ASMR: Inside the weird world of autonomous sensory meridian response
ASMR is the tingly phenomenon that you’ve probably never heard of, but will likely have experienced. We investigate a new kind of relaxation
What is ASMR, and how does it work?
A new wave of YouTubers, podcasters and Instagram personalities are racking up millions of views by literally whispering into a microphone, often with bizarre make-believe scenarios, like buying a new vehicle from a car showroom or going to see your doctor where you’ve supposedly arrived to receive some sort of medical treatment.
The very same people are also using the ‘soothing’ sounds of scratching coasters, rubbing book covers and crinkling crisp packets to put viewers in a Zen-like state of relaxation.
Welcome to the world of autonomous sensory meridian response (ASMR). What’s that, you ask? It’s that tingling sensation you get that starts in your brain and runs down your spine, relaxing both your body and mind. The often soft and repetitive sounds of ASMR triggers put you state of ease, which many use to help them nod off to sleep at night. Think of it like that warm fuzzy feeling you get from being inside when rain is hitting your window, or when you first drink a hot coffee in the morning.
It works using a number of different triggers, providing different sounds and sensations. Whispering might be the one that lulls you into a deep sleep, scratching or tapping an object may help you concentrate on a task, while watching someone apply make-up you may find therapeutic, for instance. ASMR vloggers will often talk directly into the camera and have one-way conversation with the lens to make you feel like you’re in the room with them having a personal conversation. You may even be asked to close your eyes as they reach out to the camera to ‘touch’ your face. The darkness of having your eyes closed heightens the strength of your other senses, making it easier to imagine the person on screen is actually in contact with you.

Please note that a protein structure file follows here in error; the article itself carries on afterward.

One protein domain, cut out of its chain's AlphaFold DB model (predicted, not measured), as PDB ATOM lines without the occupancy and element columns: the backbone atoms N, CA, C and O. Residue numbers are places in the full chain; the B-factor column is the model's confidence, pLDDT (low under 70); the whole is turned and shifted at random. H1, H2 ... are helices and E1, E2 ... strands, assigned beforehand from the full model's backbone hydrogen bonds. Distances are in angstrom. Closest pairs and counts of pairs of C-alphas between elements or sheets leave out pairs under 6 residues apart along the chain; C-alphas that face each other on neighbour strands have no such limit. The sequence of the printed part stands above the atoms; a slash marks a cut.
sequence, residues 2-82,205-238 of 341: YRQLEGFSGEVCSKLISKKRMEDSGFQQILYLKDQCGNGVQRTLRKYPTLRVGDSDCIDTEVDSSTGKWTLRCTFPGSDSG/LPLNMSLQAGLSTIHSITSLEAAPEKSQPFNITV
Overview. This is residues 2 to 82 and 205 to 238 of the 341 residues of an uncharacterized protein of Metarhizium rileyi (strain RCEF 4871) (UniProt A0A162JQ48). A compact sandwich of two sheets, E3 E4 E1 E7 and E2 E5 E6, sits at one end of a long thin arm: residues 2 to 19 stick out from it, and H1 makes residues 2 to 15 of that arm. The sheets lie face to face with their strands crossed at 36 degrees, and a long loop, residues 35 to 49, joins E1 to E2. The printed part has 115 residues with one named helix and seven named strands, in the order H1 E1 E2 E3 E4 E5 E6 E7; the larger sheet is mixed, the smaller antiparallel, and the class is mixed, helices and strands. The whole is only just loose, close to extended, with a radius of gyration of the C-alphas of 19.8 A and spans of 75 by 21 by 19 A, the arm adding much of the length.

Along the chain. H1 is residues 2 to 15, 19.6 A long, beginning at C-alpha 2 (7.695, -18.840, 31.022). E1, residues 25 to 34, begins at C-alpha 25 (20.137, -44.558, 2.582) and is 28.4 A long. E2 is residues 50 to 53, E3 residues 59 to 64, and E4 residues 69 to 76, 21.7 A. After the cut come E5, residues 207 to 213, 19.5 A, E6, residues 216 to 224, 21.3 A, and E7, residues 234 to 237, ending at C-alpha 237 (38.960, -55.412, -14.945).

Living in the Information Age of the internet has allowed ASMR to develop into a global movement with people finding others online who share the same triggers and sensations. It’s believed the culture began with a blog post in 2007 in which someone asked if others felt any similar sensation, which they’d been experiencing from childhood. Low and behold someone else had been wondering the same thing and a community was born. Two years later in 2009, Sympathetic Breathing Meditation by Quiet Mind Cafe was posted to YouTube and is believed to be the first ever, it was soon followed by more quiet talking accompanied with the sounds of a colouring book and running fingers over the stitching of a pillow. To date, the clips have close to ten thousand views – not bad, but nothing compared to today’s videos.
How the little whispers are making a big noise
Nowadays a quick search on Google or YouTube will instantly throw up thousands of ASMR videos, even Buzzfeed dedicated an episode to it on its Netflix series Follow This. As its popularity has grown so has the commercial opportunities that come with it. The GentleWhispering channel on YouTube, run by Maria (she doesn’t reveal her surname) is one of ASMR’s top performers, regularly pulling in millions of views for clips of her making noise with a hairdryer, make-up brush or out touching the new Tesla. Over 1.5 million people subscribe to her channel and her videos get up to 20 million views each. She herself stumbled upon ASMR following a divorce in 2009, which led to her searching for some kind of therapy to distract her from the stress and negativity.